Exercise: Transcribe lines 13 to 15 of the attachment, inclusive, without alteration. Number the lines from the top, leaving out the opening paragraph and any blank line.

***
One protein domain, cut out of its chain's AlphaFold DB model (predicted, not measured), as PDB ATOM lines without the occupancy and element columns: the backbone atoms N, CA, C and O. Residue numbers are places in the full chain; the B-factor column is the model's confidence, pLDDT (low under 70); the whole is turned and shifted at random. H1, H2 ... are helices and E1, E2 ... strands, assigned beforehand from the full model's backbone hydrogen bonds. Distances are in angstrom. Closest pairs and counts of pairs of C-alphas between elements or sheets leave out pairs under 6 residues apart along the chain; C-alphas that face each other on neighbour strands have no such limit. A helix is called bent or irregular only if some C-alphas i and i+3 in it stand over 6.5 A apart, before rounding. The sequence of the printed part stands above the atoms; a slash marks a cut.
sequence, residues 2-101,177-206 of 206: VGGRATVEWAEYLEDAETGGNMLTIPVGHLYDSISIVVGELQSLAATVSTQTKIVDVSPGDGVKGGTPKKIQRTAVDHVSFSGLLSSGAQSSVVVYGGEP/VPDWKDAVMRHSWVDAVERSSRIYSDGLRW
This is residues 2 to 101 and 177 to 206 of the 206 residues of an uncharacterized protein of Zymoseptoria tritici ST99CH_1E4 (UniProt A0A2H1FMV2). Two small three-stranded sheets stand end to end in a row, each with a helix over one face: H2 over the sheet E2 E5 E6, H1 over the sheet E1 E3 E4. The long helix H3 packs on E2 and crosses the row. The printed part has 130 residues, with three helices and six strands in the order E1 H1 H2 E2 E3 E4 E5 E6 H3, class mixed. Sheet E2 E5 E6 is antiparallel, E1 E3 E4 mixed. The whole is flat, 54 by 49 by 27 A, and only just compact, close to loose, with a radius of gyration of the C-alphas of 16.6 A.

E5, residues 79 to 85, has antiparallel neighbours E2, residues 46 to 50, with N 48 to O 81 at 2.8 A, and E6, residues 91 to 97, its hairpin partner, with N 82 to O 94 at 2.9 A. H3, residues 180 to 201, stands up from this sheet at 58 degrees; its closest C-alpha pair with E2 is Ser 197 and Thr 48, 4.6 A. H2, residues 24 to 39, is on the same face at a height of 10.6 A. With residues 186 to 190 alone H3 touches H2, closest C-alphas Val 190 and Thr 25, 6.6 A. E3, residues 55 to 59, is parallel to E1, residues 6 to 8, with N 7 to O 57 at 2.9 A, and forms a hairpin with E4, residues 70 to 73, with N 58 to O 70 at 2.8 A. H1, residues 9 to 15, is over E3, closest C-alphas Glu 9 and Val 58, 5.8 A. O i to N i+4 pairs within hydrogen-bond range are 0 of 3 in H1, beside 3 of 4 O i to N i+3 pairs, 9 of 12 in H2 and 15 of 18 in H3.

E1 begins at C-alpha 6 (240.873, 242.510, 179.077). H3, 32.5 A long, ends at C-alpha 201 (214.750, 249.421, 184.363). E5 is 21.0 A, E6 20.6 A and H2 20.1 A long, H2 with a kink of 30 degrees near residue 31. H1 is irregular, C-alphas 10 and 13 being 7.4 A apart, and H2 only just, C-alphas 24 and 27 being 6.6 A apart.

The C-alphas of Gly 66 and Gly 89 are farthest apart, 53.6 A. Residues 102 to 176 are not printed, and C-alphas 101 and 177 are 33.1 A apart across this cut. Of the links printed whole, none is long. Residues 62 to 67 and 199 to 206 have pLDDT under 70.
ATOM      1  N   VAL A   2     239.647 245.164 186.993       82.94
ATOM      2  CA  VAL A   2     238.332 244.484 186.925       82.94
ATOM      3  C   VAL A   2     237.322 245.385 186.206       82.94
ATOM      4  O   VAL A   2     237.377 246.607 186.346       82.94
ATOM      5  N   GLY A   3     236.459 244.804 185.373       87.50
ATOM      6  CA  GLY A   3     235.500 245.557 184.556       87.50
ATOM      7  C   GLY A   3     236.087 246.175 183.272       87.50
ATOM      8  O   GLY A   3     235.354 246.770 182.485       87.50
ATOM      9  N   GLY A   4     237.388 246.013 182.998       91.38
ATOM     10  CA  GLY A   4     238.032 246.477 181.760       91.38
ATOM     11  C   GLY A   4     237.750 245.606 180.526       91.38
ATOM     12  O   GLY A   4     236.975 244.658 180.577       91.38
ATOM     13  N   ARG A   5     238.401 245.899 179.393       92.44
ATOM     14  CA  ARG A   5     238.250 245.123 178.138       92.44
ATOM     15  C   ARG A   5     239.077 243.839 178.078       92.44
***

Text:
ATOM      8  O   GLY A   3     235.354 246.770 182.485       87.50
ATOM      9  N   GLY A   4     237.388 246.013 182.998       91.38
ATOM     10  CA  GLY A   4     238.032 246.477 181.760       91.38